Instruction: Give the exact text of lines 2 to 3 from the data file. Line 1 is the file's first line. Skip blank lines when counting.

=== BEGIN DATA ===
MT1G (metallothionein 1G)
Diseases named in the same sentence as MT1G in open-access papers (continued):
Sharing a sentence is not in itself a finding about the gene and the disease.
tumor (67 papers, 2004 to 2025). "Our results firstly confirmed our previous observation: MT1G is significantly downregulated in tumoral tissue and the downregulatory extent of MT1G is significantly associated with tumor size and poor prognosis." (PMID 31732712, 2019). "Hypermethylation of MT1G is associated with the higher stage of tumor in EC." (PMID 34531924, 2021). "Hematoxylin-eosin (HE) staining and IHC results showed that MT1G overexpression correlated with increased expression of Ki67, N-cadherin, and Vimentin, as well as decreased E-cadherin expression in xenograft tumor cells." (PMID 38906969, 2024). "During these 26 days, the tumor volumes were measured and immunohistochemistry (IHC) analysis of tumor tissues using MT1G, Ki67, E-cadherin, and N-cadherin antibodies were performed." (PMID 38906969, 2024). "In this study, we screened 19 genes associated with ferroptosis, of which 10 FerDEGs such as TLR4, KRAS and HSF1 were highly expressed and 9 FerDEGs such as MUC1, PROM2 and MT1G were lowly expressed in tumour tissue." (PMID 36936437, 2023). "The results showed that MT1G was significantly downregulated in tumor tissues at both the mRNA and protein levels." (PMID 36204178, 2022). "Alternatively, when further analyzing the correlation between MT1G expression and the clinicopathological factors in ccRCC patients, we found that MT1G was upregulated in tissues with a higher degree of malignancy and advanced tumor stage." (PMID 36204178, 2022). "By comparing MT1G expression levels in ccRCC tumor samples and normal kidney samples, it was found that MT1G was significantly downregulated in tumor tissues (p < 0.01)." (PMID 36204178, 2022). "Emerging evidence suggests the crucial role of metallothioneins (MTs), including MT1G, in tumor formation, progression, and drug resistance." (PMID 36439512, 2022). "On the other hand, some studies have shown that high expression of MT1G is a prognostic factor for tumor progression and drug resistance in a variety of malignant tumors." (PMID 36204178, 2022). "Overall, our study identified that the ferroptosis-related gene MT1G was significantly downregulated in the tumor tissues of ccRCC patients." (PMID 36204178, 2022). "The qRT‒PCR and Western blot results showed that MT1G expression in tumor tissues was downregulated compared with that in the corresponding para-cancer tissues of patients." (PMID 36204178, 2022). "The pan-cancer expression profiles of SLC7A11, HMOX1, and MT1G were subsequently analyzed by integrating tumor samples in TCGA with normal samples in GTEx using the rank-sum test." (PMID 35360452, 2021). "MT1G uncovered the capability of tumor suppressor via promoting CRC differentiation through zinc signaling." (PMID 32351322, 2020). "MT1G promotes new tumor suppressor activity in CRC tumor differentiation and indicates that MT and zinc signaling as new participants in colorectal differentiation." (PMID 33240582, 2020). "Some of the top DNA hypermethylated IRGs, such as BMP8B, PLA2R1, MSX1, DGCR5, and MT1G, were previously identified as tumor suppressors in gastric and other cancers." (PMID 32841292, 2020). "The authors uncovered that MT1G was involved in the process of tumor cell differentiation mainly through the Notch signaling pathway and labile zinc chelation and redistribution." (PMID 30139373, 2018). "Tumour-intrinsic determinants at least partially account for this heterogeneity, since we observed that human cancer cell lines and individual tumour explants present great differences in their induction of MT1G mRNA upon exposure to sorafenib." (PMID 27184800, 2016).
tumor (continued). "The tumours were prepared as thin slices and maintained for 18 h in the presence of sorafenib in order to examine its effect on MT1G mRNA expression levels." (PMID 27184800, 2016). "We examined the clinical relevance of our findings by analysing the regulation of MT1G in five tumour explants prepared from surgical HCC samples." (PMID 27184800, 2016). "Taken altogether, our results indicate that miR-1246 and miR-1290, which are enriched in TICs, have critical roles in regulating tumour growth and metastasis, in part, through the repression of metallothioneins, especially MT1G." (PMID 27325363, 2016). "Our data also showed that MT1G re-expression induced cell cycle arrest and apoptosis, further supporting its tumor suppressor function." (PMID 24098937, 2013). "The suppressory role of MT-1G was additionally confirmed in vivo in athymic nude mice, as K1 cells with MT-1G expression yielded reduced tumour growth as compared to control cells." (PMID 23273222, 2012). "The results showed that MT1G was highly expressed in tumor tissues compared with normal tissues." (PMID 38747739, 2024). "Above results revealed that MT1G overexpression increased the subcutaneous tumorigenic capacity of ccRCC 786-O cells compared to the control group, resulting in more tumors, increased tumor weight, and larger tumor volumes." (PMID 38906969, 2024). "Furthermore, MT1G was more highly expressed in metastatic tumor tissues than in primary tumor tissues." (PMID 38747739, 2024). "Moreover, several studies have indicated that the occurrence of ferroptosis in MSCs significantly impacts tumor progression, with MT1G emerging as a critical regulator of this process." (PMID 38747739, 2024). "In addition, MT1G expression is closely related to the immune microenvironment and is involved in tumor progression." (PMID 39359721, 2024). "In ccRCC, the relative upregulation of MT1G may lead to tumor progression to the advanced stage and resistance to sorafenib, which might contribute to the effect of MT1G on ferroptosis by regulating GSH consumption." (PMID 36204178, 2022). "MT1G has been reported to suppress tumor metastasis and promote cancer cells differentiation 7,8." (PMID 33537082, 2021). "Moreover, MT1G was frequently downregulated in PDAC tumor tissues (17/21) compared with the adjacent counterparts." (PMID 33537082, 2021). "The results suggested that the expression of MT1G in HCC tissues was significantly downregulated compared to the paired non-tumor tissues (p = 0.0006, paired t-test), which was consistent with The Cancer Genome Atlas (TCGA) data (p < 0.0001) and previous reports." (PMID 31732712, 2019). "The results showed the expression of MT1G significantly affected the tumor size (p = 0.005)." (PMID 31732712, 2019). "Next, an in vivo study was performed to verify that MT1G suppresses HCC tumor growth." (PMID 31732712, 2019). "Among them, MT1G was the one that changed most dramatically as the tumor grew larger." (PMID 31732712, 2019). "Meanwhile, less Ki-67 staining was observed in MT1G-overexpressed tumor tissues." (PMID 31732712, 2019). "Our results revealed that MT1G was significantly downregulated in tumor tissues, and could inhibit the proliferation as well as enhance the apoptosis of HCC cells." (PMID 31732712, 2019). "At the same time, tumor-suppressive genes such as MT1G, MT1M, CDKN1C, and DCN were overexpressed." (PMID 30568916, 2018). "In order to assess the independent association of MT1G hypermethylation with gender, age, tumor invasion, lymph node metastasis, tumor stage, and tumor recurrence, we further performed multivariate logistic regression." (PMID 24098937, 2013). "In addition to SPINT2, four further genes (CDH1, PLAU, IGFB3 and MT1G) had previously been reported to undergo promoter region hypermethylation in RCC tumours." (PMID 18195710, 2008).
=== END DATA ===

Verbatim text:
Diseases named in the same sentence as MT1G in open-access papers (continued):
Sharing a sentence is not in itself a finding about the gene and the disease.